There should be a debate on whether most nurses should continue to be viewed as potential mentors for students, according to nursing academics.
Researchers at the National Nursing Research Unit at King’s College London have asked whether it is time to “rethink the role of mentor in nurses’ careers”.
They suggest that a separate career pathway could be developed for nurses who want to specialise in education, noting that mentoring can be a challenging task that requires substantial clinical experience and confidence.
In a short report published last week, they said becoming a mentor had long been regarded as an important step in nurse career development and was essential for promotion in many organisations. But they warned this meant nurses may become mentors for reasons other than interest in nurse education.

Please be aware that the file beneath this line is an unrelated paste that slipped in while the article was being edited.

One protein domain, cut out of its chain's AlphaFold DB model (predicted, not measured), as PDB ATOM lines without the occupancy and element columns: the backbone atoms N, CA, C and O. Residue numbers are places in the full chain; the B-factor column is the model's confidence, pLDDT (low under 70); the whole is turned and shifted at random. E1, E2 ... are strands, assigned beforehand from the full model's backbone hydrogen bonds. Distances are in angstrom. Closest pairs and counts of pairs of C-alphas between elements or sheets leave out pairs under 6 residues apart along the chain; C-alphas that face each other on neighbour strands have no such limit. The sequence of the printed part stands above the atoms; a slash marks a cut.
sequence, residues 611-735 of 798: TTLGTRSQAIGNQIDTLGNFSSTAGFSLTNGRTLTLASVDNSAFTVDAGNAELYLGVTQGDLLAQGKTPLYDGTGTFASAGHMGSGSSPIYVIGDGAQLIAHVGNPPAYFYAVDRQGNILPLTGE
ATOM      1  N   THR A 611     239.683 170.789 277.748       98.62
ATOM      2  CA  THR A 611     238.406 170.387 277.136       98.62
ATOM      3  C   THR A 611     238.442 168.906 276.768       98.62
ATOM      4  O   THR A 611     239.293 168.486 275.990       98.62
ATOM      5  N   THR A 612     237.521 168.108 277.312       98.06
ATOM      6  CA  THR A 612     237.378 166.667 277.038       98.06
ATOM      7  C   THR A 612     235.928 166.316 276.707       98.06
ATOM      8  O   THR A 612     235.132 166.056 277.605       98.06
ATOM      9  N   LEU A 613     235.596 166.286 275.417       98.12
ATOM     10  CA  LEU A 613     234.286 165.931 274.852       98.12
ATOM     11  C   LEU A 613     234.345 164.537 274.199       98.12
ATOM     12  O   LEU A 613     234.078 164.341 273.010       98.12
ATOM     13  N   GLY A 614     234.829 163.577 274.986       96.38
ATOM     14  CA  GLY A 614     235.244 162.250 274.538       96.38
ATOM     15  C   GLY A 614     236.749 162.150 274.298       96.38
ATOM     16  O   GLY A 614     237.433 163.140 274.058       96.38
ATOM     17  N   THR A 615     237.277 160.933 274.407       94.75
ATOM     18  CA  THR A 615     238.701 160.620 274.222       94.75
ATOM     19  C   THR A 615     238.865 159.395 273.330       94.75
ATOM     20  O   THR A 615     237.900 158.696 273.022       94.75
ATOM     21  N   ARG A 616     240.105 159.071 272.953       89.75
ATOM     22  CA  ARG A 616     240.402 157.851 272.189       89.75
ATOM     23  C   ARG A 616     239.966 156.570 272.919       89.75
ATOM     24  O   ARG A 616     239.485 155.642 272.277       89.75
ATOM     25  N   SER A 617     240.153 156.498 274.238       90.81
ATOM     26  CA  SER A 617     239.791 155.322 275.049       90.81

They added that the quality of mentorship could suffer if undertaken by nurses without a “genuine interest” in student education, while noting that staff could be excellent nurses “without the aptitude or desire to be mentors”.
However, on the other hand, they acknowledged that working with students encouraged nurses to keep updated and maintain competency, and that to maintain current student numbers relied on most nurses being mentors.
Their report states: “Mentorship continues to be recognised as the cornerstone of student nurse education, but the profession and statutory bodies need to debate its future direction.”
“Is the education of student nurses best served by a system in which all nurses are potential mentors or should the role be taken up as a discrete pathway by fewer nurses with dedicated time to spend with students and develop confidence in assessment,” it said.
The report was based on a study involving interviews with 37 senior members of staff at two higher education institutes in London.
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